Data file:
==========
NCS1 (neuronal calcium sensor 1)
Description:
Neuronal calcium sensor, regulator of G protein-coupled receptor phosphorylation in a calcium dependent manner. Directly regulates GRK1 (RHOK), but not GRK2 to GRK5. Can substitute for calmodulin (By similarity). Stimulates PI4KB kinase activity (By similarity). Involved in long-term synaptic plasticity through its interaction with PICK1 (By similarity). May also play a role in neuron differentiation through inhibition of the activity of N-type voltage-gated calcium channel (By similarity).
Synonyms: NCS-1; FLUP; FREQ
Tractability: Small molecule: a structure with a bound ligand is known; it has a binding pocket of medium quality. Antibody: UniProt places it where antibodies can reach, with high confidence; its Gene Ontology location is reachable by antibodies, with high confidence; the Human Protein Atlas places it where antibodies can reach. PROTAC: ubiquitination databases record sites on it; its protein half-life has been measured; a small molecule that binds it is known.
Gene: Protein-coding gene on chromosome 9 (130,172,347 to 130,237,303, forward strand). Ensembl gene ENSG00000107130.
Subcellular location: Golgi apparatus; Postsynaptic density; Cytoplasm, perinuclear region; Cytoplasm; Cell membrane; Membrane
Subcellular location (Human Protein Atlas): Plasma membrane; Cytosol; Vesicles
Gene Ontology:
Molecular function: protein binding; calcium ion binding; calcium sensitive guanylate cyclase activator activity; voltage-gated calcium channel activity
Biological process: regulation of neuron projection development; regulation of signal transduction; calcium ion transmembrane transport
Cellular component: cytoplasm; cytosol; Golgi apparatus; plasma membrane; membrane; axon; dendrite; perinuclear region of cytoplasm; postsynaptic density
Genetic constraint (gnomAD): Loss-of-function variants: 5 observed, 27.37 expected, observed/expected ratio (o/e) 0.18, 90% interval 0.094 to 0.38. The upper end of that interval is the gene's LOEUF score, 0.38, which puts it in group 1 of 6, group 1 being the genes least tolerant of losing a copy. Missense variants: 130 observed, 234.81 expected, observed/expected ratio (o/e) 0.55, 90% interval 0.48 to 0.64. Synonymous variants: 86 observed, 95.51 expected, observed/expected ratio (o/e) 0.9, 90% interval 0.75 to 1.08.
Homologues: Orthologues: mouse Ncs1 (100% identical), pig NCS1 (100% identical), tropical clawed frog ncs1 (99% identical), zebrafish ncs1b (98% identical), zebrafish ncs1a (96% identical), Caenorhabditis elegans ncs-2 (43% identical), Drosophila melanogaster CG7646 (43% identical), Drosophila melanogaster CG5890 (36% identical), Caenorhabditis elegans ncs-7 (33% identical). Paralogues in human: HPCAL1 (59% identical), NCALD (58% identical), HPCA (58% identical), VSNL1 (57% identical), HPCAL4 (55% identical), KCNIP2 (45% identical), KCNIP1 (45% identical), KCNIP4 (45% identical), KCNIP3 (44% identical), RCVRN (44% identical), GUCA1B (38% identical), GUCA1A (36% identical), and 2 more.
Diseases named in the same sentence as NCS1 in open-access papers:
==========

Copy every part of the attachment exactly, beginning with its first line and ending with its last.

NCS1 (neuronal calcium sensor 1)
Description:
Neuronal calcium sensor, regulator of G protein-coupled receptor phosphorylation in a calcium dependent manner. Directly regulates GRK1 (RHOK), but not GRK2 to GRK5. Can substitute for calmodulin (By similarity). Stimulates PI4KB kinase activity (By similarity). Involved in long-term synaptic plasticity through its interaction with PICK1 (By similarity). May also play a role in neuron differentiation through inhibition of the activity of N-type voltage-gated calcium channel (By similarity).
Synonyms: NCS-1; FLUP; FREQ
Tractability: Small molecule: a structure with a bound ligand is known; it has a binding pocket of medium quality. Antibody: UniProt places it where antibodies can reach, with high confidence; its Gene Ontology location is reachable by antibodies, with high confidence; the Human Protein Atlas places it where antibodies can reach. PROTAC: ubiquitination databases record sites on it; its protein half-life has been measured; a small molecule that binds it is known.
Gene: Protein-coding gene on chromosome 9 (130,172,347 to 130,237,303, forward strand). Ensembl gene ENSG00000107130.
Subcellular location: Golgi apparatus; Postsynaptic density; Cytoplasm, perinuclear region; Cytoplasm; Cell membrane; Membrane
Subcellular location (Human Protein Atlas): Plasma membrane; Cytosol; Vesicles
Gene Ontology:
Molecular function: protein binding; calcium ion binding; calcium sensitive guanylate cyclase activator activity; voltage-gated calcium channel activity
Biological process: regulation of neuron projection development; regulation of signal transduction; calcium ion transmembrane transport
Cellular component: cytoplasm; cytosol; Golgi apparatus; plasma membrane; membrane; axon; dendrite; perinuclear region of cytoplasm; postsynaptic density
Genetic constraint (gnomAD): Loss-of-function variants: 5 observed, 27.37 expected, observed/expected ratio (o/e) 0.18, 90% interval 0.094 to 0.38. The upper end of that interval is the gene's LOEUF score, 0.38, which puts it in group 1 of 6, group 1 being the genes least tolerant of losing a copy. Missense variants: 130 observed, 234.81 expected, observed/expected ratio (o/e) 0.55, 90% interval 0.48 to 0.64. Synonymous variants: 86 observed, 95.51 expected, observed/expected ratio (o/e) 0.9, 90% interval 0.75 to 1.08.
Homologues: Orthologues: mouse Ncs1 (100% identical), pig NCS1 (100% identical), tropical clawed frog ncs1 (99% identical), zebrafish ncs1b (98% identical), zebrafish ncs1a (96% identical), Caenorhabditis elegans ncs-2 (43% identical), Drosophila melanogaster CG7646 (43% identical), Drosophila melanogaster CG5890 (36% identical), Caenorhabditis elegans ncs-7 (33% identical). Paralogues in human: HPCAL1 (59% identical), NCALD (58% identical), HPCA (58% identical), VSNL1 (57% identical), HPCAL4 (55% identical), KCNIP2 (45% identical), KCNIP1 (45% identical), KCNIP4 (45% identical), KCNIP3 (44% identical), RCVRN (44% identical), GUCA1B (38% identical), GUCA1A (36% identical), and 2 more.
Diseases named in the same sentence as NCS1 in open-access papers: